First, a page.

Gov. Jerry Brown (D-Calif.) signed legislation this week that decriminalizes prostitution for minors – a law that seals a major shift in how law enforcement and the justice system handles sex crimes in California.
Supporters of the controversial measure agree with its authors, who insist that the real criminals are those employing teens to have sex for their profit.
“By prohibiting law enforcement from arresting people under the age of 18 for soliciting or loitering with intent, Senate Bill 1322 effectively shields those young people from criminal penalties,” The Sacramento Bee reports. “Advocates argued that young sex workers should be treated as victims – not criminals.”
However, opponents of the bill – including many police departments across the Golden State – have reportedly voiced a major concern that supporters fail to address.
“While embracing the idea of treating young sex workers as victims, law enforcement groups warned that removing penalties would remove a crucial tool for detaining young people and keeping them away from their abusers,” The Sacramento Bee’s Jeremy B. White informed.
Feeding into flawed reasoning?
The same kind of rationale justifying the decriminalization of youth prostitution via SB 1322 drove a number of previous bills addressing human trafficking that recently reached Brown’s desk.
“The governor also signed Assembly Bill 1761, which allows human trafficking victims to avoid conviction for nonviolent crimes they committed at the behest of their traffickers, and Senate Bill 823, which allows courts to vacate past convictions for crimes people committed under traffickers’ coercion,” White informed. “Also earning Brown’s signature were measures allowing minor trafficking victims to testify remotely and to receive services provided to witnesses.”
In addition, Brown set his pen against legislation geared to help children caught up in prostitution. This was demonstrated through his recent veto of a measure that was designed to establish a number of pilot programs for dealing with trafficked youths.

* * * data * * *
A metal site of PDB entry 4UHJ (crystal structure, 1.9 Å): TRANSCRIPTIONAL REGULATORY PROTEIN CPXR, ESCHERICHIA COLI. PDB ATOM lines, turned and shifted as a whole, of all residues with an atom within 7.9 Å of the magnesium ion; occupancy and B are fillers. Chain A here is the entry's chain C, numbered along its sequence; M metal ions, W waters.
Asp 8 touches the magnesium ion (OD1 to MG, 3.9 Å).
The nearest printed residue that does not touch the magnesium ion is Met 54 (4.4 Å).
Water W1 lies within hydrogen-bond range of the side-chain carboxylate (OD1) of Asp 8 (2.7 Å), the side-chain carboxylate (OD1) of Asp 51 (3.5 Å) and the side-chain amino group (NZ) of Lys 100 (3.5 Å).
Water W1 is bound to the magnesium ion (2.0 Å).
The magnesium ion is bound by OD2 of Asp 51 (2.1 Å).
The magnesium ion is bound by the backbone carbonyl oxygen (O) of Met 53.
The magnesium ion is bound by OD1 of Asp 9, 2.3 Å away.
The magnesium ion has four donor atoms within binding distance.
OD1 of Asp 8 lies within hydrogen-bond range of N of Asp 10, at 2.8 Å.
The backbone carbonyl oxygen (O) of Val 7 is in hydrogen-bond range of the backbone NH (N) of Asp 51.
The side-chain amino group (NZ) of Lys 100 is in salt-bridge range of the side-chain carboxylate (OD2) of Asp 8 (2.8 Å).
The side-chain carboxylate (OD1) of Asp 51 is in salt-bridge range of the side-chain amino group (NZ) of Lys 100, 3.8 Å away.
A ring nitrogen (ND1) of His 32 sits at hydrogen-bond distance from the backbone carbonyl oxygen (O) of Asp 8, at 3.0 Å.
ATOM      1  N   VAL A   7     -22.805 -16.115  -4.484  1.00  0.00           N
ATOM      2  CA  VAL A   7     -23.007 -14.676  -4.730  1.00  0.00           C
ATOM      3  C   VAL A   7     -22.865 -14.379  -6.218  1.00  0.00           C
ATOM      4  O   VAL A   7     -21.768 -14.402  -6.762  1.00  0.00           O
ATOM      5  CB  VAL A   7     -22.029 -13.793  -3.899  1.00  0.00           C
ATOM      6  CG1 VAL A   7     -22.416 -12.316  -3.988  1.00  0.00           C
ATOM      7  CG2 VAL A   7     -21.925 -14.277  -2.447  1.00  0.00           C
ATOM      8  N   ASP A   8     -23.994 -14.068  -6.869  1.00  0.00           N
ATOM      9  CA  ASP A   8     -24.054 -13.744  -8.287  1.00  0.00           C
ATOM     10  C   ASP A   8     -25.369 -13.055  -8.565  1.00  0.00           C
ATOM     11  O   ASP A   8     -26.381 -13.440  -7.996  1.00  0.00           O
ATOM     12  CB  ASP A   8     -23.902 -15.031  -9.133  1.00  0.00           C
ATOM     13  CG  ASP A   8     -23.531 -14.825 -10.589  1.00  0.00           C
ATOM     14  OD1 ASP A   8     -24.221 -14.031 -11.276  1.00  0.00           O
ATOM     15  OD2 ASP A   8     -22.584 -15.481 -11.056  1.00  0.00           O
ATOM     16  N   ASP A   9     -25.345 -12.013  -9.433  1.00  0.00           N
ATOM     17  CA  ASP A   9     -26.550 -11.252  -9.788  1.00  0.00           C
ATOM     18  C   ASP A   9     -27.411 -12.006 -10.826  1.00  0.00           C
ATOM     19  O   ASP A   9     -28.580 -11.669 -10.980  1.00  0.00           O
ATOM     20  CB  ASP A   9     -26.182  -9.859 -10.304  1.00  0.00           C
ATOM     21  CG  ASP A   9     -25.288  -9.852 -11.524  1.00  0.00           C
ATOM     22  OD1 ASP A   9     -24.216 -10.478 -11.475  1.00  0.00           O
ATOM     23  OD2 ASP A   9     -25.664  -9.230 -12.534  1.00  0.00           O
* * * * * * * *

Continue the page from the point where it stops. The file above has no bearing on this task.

In Brown’s veto message, he justified turning the measure down by insisting that the problem is already being taken care of, explaining away his refusal by saying that another proposal should be evaluated next year – when new budget discussions take place.
“[T]here are numerous federal, state and local effort[s] underway to combat commercial sexual exploitation of children,” Brown contended after his veto.
Where’s the logic?
Conservative news media is not too confident that Brown and the California legislature have adequately weighed the consequences of the new law focusing on sex trafficking.
“I’m not so sure that this is a good idea, … “ Townhall’s Matt Vespa expressed regarding Brown’s signing of SB 1322. “I understand the reasons, but does anyone else think there is a better way to combat child prostitution?”
Vespa argues that the controversial bill fails to take into account that virtually every attorney involved in human trafficking lawsuits understands the sensitivity of the issues at hand and will make his or her determinations accordingly.
“For any lawyer, wouldn’t any levelheaded prosecuting attorney exhibit some discretion over whether to charge an abused 15-year-old girl with solicitation?” Vespa ventured. “Like most policies coming out of California, it shouldn’t shock us if this move backfires, which will have tragic consequences. We’ll see how this works out, though the notion of decriminalizing this horrific enterprise seems to be done without much foresight.”
Copyright American Family News. Reprinted with permission.